Sell, sell, sell


24 Jul 2006

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There was a time that pretty much every e-commerce article followed the trusty old formula that centred on trotting out the classic example of Amazon as a company making its way by selling online. The irony being that back then the aforementioned bookseller had yet to turn a profit.

Things have changed: Amazon is in the black and no company, no matter how small, needs to go after that end of the market but can carve out a useful niche by selling its wares over the internet.

Colm Lyon, managing director of the payment processing firm Realex, adds that there is still a space in the Irish market for the small online trader. He doesn’t anticipate it will be the be-all and end-all but it will supplement a bricks-and-mortar business.

The definitions of what constitutes a suitable business to sell products or services via the internet doesn’t have to be narrowly defined. The web development firm Webtrade has 400 clients and these run the gamut from sellers of vitamins and beauty products to wedding stationery and hotel rooms.

One customer is the Dublin Mini Marathon, which takes payment for entry via the internet. According to Jack Donaghy, managing director of Webtrade, this is an example of how selling online can lead to cost savings. “The whole application process saved huge money for the Mini Marathon,” he points out, noting that the organisers were spared the considerable hassle of having to lodge thousands of cheques and process thousands of application forms. “The emphasis has totally shifted on the customer doing it themselves,” he adds.

In broad strokes, in order to begin selling online a small or medium-sized enterprise (SME) needs to get its products onto a system so someone within the company can control them, uploading product information and pictures. The site needs to then have a shopping cart facility and there are several to choose from. Next the business needs to set up an online merchant account with their bank which can involve some paperwork and may take several weeks to arrange.

Donaghy points out that the customer has the relationship with the bank and must deal with them directly — the web developer doesn’t become involved in this part of the process. “You would want to allow at least three weeks for that.”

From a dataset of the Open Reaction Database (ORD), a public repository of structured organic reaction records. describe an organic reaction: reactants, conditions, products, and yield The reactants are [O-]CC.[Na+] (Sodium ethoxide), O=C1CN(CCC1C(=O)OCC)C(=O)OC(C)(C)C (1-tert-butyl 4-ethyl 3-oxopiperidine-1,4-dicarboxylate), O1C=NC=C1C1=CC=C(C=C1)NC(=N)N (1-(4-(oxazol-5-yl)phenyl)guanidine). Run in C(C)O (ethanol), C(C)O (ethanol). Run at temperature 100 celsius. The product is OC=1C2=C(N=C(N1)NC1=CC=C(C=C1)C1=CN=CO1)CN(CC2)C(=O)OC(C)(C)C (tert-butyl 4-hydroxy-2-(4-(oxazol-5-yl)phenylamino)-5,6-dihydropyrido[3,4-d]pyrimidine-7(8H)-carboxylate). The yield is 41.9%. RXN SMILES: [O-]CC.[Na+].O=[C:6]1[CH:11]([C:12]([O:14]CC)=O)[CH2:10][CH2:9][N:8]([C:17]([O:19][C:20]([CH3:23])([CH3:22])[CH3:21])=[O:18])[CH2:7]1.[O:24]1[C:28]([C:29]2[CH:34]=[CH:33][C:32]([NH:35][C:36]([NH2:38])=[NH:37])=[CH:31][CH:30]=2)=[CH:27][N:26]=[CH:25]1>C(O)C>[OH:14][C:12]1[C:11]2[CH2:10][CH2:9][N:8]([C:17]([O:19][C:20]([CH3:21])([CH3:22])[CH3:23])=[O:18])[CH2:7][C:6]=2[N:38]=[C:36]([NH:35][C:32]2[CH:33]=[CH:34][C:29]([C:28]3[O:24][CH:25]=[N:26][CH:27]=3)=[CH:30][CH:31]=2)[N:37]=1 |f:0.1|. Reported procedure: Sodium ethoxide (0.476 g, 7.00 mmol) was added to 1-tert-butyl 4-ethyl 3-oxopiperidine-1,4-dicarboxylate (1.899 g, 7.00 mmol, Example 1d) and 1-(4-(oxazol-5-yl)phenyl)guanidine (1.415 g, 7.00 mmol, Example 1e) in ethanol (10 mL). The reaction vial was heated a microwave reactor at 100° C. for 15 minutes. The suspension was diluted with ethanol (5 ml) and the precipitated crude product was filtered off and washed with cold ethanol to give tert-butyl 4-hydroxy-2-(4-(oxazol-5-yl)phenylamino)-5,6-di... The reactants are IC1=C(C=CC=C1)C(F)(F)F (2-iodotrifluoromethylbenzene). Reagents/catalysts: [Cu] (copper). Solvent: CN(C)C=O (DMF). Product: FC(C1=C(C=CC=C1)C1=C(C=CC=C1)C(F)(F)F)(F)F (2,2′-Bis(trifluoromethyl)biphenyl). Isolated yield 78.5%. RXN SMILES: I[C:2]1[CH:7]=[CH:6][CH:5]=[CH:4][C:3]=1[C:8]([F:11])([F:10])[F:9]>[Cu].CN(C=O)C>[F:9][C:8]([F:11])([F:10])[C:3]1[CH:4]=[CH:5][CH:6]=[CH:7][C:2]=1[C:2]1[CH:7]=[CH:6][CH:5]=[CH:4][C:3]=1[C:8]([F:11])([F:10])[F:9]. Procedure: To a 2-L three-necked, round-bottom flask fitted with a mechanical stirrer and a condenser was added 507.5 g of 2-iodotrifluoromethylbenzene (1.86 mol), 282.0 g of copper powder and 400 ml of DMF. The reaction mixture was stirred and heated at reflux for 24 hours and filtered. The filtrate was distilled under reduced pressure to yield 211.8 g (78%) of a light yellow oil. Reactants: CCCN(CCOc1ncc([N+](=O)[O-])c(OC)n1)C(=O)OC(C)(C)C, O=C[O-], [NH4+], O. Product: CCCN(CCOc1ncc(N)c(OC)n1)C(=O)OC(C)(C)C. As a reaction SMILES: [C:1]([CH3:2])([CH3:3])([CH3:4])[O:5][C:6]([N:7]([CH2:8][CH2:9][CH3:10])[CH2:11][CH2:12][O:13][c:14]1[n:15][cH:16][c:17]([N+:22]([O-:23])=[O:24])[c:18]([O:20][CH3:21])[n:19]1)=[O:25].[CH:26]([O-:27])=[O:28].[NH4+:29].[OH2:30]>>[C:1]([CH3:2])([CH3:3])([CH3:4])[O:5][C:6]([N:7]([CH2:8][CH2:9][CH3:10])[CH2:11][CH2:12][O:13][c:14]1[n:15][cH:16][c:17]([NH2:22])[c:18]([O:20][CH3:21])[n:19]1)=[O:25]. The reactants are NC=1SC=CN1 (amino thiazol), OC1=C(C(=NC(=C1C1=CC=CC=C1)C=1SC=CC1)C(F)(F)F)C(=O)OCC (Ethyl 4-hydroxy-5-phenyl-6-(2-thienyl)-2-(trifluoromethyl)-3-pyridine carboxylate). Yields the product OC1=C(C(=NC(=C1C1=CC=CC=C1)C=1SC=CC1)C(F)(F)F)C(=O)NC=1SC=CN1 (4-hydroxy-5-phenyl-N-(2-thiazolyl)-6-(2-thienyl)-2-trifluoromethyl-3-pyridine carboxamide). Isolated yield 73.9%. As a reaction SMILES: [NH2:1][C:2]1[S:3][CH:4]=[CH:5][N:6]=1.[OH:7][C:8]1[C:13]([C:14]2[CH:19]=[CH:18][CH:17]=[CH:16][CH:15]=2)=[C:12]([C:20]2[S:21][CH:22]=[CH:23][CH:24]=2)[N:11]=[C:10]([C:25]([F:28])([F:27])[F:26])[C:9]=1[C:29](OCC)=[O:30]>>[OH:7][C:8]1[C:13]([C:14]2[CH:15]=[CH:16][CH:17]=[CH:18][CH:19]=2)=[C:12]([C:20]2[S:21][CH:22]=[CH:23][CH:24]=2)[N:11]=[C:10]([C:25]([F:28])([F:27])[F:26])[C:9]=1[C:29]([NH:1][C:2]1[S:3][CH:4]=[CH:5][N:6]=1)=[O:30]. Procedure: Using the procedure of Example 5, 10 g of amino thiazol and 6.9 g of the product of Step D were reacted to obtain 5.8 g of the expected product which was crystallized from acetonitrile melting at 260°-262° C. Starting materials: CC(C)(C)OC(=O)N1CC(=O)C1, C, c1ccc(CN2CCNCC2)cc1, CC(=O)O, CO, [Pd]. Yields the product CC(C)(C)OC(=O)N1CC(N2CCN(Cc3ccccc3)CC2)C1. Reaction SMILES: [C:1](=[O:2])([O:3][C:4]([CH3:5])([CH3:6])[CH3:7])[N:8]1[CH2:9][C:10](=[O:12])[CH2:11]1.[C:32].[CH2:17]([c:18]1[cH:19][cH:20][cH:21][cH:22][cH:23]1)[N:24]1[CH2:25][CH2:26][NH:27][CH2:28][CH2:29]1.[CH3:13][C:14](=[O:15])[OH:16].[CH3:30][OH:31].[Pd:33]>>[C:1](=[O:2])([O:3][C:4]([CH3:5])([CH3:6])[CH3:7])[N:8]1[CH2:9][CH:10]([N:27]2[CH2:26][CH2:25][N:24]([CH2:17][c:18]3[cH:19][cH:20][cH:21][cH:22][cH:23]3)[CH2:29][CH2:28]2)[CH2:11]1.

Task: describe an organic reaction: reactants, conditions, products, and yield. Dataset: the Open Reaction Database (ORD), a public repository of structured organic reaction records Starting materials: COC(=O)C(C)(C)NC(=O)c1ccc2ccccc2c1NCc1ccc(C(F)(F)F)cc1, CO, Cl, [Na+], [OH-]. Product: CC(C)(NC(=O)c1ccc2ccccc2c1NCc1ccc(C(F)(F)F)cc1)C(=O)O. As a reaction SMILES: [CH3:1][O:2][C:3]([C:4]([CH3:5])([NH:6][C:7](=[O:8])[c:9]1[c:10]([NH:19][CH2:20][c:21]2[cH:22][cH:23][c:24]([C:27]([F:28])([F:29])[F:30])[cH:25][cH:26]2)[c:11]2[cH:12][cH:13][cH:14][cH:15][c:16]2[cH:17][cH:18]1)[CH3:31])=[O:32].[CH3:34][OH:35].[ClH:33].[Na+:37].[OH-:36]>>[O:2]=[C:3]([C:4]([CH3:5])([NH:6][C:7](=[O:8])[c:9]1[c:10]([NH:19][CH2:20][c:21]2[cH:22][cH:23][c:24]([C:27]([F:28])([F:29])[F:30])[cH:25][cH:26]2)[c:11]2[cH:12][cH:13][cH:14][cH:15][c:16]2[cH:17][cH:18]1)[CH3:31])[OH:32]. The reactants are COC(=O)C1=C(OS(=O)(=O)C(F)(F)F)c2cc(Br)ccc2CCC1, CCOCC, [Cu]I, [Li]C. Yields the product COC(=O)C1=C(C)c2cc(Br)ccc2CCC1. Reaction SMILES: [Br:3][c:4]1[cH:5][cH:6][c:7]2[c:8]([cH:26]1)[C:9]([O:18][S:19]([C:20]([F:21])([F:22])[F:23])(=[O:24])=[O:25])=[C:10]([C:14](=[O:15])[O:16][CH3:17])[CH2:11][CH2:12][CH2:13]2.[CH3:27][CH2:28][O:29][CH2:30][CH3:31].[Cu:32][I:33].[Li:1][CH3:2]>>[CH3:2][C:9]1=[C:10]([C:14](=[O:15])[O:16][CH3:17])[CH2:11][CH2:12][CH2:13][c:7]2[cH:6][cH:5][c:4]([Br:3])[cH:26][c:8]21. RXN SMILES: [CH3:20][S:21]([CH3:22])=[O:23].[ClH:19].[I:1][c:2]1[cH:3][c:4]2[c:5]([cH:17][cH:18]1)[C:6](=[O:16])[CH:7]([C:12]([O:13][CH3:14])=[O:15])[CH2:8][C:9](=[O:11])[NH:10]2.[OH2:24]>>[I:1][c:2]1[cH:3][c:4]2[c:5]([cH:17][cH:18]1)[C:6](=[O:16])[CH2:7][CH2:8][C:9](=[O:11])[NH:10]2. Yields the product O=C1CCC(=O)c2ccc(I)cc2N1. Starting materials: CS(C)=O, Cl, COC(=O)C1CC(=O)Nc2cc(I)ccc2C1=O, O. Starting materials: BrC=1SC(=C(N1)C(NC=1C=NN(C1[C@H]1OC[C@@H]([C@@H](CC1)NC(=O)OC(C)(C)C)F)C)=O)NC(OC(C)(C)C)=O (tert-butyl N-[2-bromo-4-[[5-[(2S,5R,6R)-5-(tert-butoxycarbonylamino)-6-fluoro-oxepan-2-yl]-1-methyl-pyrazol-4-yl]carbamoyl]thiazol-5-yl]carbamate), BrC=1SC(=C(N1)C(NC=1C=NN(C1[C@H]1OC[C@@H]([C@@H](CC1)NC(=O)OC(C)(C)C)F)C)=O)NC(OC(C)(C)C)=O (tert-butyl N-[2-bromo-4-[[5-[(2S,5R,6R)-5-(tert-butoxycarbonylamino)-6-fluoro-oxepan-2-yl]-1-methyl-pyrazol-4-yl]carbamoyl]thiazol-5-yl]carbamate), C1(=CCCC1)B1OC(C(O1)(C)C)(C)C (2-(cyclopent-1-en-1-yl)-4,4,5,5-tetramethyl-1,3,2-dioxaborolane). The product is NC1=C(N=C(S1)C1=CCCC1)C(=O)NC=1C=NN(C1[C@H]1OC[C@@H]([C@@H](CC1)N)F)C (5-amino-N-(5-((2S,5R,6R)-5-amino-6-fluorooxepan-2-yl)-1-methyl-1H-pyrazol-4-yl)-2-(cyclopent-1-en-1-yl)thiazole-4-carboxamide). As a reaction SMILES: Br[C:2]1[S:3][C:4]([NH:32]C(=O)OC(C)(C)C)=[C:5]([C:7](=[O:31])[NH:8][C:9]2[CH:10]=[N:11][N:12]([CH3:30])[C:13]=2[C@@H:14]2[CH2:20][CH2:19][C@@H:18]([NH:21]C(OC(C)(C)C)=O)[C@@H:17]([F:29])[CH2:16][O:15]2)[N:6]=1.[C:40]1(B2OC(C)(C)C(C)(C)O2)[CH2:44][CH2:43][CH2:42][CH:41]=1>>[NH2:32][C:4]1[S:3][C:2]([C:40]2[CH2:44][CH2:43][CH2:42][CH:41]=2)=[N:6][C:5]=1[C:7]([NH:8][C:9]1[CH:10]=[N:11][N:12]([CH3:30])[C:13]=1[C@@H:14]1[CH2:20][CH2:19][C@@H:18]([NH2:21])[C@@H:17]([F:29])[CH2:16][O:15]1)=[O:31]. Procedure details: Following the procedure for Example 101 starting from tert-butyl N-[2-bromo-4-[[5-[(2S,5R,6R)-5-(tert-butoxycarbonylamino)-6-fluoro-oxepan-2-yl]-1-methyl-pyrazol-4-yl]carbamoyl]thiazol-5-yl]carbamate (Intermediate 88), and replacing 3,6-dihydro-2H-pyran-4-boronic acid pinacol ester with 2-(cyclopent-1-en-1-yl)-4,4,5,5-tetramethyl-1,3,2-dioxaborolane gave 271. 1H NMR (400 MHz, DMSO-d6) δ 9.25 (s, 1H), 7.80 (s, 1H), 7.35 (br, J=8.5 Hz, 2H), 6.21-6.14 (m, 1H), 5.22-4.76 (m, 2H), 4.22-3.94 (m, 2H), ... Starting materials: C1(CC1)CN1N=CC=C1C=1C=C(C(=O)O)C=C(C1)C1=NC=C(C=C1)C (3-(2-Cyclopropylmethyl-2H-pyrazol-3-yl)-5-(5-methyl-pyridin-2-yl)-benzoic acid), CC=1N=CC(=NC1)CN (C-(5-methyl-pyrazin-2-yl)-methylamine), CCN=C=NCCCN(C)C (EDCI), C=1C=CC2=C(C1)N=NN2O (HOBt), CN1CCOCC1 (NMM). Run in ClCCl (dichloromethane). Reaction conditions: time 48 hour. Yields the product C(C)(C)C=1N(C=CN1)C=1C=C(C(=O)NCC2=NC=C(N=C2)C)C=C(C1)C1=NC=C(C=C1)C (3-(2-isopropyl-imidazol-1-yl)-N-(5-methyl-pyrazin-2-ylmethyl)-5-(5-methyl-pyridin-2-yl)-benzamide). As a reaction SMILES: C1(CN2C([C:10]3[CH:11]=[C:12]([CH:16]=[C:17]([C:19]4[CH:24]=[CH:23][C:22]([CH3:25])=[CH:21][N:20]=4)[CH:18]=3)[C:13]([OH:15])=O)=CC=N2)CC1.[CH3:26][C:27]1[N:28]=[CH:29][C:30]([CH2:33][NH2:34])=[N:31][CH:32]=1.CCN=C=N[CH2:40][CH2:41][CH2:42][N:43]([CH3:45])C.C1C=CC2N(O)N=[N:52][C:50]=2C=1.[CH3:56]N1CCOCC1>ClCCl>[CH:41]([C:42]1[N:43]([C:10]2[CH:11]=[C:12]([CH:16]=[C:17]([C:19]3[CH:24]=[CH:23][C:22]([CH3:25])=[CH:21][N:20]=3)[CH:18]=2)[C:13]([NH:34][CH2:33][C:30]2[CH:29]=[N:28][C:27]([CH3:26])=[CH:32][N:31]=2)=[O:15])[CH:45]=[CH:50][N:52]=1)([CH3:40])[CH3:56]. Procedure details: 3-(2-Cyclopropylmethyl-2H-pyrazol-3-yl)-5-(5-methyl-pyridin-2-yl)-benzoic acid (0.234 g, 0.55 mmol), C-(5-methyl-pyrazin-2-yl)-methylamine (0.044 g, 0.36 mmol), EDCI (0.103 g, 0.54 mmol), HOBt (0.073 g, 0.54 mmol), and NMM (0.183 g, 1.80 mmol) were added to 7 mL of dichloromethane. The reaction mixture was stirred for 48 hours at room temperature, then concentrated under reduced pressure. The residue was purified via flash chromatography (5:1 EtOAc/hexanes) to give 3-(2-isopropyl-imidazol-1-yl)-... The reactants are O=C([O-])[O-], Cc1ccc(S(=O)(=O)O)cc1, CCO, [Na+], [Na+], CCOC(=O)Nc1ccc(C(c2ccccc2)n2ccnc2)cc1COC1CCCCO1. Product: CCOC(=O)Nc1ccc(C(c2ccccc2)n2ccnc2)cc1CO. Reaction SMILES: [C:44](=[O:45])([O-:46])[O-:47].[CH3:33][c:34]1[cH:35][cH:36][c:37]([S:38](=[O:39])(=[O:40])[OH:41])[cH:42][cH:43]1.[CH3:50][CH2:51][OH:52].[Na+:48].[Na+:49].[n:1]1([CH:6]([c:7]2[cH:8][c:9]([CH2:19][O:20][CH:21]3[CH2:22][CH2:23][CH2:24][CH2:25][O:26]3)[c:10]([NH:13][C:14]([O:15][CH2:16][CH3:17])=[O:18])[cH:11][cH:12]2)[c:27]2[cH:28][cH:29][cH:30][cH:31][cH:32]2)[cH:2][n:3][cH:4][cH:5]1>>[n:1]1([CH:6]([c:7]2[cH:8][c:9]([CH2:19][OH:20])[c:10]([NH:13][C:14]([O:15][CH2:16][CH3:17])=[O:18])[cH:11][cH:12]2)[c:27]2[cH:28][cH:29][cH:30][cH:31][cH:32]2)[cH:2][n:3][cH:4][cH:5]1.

He also recommends that these discussions get under way at the same time as the website development kicks off so that by the time the site is ready from a technical point of view, the company hopefully has its online merchant accreditation sorted.

AIB, the country’s biggest bank, maintains 1,400 relationship managers who help business customers with regard to financial matters. “If someone was looking to develop an online presence or e-commerce website, AIB would have a range of products to suit that,” says Adrian Moynihan of the bank’s customer strategy unit.

Once a business contacts a relationship manager at the bank, they would then arrange for a representative of the credit card acquiring department to call out to the business owner’s offices to discuss their requirements.

Donaghy suggests that it’s a good move not to set up a brand new company for the purpose because this will lack a trading history which some banks need to see in order to approve the account.

The next step is to go through an online payment clearing house. The largest one of these in Ireland is Dublin-based Realex. It relies on partners within the web development community to work with it to integrate a customer’s shopping cart engine with the Realex payment processing system.

This part of the process is more straightforward and involves connecting the online shop to the Realex system, which then communicates with the merchant bank account. According to Lyon, this can be up and running within days.

As far as the shopper is concerned, the connection between the site and the shopping cart is seamless and happens with a simple click on the ‘buy’ button, says Donaghy. “If the web development firm knows what it’s doing you can make it appear as if it’s all on the same site, although the payment is getting cleared at Realex’s servers.”

Fraud is a risk that any business must be aware of when trading online but AIB reassures companies that the bank will take the hit in most cases where an online merchant has been defrauded. “It wouldn’t be the case that a customer is liable unless there was something the company did to open themselves up to the fraud,” adds Moynihan. “Once the business acts in good faith there wouldn’t be an issue.”

Realex has developed an integrated fraud-scoring and fraud-management system that can track the amount of times that a card is used with a particular email address. “It looks for the patterns of fraud at the point of sale before the merchant completes the transaction,” says Lyon.

He points out that the potential for fraud is higher for merchants accepting Laser cards than those accepting Visa or MasterCard, because the latter two have developed a tighter security mechanism. The risk shouldn’t outweigh the benefits of selling online, he adds.

“It’s not an unsafe environment but it’s one that requires management,” he states. “This problem existed even when there was selling over the phone — anywhere the cardholder wasn’t present.”

Overall, it’s a buoyant time for the internet sector. “The value of what we process is €3bn a year; that’s what Irish businesses are selling. That’s a phenomenal amount of money when you consider that five years ago it was a few quid.”

Pictured: Colm Lyon, managing director of Irish online payments processing firm Realex

By Gordon Smith